22. The method of performing a multithreaded concurrent fault simulation according to claim 1 step (c) further comprises the step of performing garbage collection when a worker process or thread runs out of heap memory while performing concurrent fault simulation. The garbage collection involves finding faults that are consuming the most memory in the worker process or thread, moves those faults into a new fault set, and re-claims all memory used by those discarded faults back to the heap memory pool, and continue fault simulation of the remaining faults.
23. The method of performing a multithreaded concurrent fault simulation according to claim 22 further comprises the step of after each worker process or thread has completed fault simulation of its assigned fault sets, it will be assigned any new fault sets that are generated due to garbage collection by any worker processes or threads, and the worker process or thread will perform a new fault simulation run on the newly assigned fault sets.
24. The method of performing a multithreaded concurrent fault simulation according to claim 1 step (c) further comprises the step of supporting transition faults where faulty design signals propagate their signal states with different rising and/or falling delays, as specified by users, than that of their corresponding good machine design signals.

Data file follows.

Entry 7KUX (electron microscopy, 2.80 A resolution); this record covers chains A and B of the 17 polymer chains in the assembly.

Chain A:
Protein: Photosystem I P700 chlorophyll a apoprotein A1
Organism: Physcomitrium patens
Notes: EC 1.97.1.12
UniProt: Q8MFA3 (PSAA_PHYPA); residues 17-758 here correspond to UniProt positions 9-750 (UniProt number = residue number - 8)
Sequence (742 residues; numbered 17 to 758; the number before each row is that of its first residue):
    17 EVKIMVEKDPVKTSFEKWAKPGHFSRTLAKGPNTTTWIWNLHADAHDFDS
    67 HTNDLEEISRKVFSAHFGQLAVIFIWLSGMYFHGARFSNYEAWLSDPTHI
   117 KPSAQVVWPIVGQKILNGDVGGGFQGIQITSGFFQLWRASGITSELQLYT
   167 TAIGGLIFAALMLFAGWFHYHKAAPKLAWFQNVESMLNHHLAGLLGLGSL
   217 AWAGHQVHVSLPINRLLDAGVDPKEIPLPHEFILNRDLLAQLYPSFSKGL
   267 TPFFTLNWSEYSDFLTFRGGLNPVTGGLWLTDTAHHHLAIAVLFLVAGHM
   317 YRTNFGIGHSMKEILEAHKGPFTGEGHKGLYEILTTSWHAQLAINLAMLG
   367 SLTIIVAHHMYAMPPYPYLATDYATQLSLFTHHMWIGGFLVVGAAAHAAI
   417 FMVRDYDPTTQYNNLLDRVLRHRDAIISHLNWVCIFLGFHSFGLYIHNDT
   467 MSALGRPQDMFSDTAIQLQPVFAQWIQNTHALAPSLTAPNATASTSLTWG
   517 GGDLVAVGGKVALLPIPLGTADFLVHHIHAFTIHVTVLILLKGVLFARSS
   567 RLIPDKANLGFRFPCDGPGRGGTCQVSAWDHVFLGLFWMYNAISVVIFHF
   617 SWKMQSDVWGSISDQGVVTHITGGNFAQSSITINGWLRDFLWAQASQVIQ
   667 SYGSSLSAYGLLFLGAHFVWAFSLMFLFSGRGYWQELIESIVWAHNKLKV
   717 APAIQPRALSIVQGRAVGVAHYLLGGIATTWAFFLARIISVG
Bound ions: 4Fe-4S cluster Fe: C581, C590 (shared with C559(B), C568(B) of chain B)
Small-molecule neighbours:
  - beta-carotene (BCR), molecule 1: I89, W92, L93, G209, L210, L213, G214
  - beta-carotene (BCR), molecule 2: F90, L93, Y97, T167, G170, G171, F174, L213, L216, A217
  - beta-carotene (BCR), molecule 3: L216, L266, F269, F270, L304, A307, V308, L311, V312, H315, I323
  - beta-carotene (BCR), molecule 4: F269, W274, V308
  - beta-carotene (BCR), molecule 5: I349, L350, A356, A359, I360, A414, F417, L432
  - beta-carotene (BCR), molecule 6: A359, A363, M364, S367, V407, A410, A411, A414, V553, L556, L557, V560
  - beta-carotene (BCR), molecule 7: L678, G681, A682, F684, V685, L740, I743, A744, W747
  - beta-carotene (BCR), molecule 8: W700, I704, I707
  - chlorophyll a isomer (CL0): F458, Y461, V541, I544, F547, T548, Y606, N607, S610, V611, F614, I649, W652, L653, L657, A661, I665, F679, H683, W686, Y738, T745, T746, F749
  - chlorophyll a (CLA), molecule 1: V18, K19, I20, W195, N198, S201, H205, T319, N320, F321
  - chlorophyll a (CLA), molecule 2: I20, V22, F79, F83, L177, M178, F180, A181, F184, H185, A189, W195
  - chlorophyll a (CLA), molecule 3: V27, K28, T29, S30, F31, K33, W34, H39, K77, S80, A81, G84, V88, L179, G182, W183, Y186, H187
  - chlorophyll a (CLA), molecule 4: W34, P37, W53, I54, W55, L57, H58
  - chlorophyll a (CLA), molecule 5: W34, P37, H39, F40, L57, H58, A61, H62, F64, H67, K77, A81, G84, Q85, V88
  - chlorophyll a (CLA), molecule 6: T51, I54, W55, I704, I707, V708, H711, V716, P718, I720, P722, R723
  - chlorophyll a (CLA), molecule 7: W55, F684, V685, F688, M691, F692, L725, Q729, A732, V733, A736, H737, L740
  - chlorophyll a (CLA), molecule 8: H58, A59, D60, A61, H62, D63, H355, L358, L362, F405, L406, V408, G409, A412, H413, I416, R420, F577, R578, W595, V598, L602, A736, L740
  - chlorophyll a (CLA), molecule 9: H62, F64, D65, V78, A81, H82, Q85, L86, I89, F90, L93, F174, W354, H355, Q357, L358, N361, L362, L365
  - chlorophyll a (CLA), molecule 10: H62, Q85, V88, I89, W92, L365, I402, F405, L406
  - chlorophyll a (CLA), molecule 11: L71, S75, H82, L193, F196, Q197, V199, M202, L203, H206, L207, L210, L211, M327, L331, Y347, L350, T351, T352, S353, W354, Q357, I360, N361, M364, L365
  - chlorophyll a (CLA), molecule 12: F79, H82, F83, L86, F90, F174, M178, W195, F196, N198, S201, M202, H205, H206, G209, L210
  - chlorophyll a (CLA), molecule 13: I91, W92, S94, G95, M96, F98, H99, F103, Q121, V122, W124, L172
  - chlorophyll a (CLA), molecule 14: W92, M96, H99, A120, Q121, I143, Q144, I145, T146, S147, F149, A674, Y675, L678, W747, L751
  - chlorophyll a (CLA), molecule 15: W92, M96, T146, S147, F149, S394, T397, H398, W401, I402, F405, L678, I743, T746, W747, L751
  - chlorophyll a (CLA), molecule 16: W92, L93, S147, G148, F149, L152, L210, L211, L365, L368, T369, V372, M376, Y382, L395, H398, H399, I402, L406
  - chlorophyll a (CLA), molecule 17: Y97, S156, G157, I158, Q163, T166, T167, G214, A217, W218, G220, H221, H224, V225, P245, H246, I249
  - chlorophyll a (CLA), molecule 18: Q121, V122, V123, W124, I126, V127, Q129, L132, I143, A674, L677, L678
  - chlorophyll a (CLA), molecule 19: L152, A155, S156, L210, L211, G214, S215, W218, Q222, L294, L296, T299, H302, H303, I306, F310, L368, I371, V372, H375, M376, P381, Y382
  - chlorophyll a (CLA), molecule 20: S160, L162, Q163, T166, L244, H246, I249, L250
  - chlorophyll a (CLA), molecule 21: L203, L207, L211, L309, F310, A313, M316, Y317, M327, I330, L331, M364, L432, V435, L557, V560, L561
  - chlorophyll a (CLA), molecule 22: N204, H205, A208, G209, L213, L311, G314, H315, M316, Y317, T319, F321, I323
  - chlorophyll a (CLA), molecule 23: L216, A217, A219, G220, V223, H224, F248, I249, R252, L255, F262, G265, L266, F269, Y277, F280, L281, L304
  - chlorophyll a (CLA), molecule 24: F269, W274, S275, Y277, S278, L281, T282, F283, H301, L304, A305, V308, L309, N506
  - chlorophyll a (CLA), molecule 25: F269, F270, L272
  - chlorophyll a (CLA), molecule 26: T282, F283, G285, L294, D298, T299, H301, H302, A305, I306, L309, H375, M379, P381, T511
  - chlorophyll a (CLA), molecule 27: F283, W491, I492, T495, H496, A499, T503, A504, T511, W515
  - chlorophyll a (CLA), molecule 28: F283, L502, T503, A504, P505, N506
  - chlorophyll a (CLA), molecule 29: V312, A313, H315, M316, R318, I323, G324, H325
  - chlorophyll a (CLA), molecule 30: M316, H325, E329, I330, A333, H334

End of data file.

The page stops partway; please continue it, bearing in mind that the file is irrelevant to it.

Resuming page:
25. The method of performing a multithreaded concurrent fault simulation according to claim 1 step (c) further comprises the step of supporting IPC faults where faulty IPC design objects like semaphores, mutexes, FIFO's, mailboxes, and dynamic queue may have one or more of their operations disabled in their respective faulty machines.
26. The method of performing a multithreaded concurrent fault simulation according to claim 25 further comprises the step of the fault simulator that can automatically generate IPC faults for each IPC object found in the design database. Specifically, a fault is created for each operation failure for an IPC object based on its IPC object type.
27. The method of performing a multithreaded concurrent fault simulation according to claim 26 further comprises the step of the fault simulator that can automatically generate three faults for a semaphore object, one for the get operation fault, one for the tryget operation fault and one for the put operation fault.
28. The method of performing a multithreaded concurrent fault simulation according to claim 26 further comprises the step of the fault simulator that can automatically generate three faults for a mutex object, one for the lock operation fault, one for the trylock operation fault and one for the unlock operation fault.
29. The method of performing a multithreaded concurrent fault simulation according to claim 26 further comprises the step of the fault simulator that can automatically generate three faults for a semaphore object, one for the get operation fault, one for the tryget operation fault and one for the put operation fault.
30. The method of performing a multithreaded concurrent fault simulation according to claim 26 further comprises the step of the fault simulator that can automatically generate four faults for a dynamic queue object: for the push_front operation fault, one for the push_back operation fault, one for the insert operation fault and one for the delete operation fault.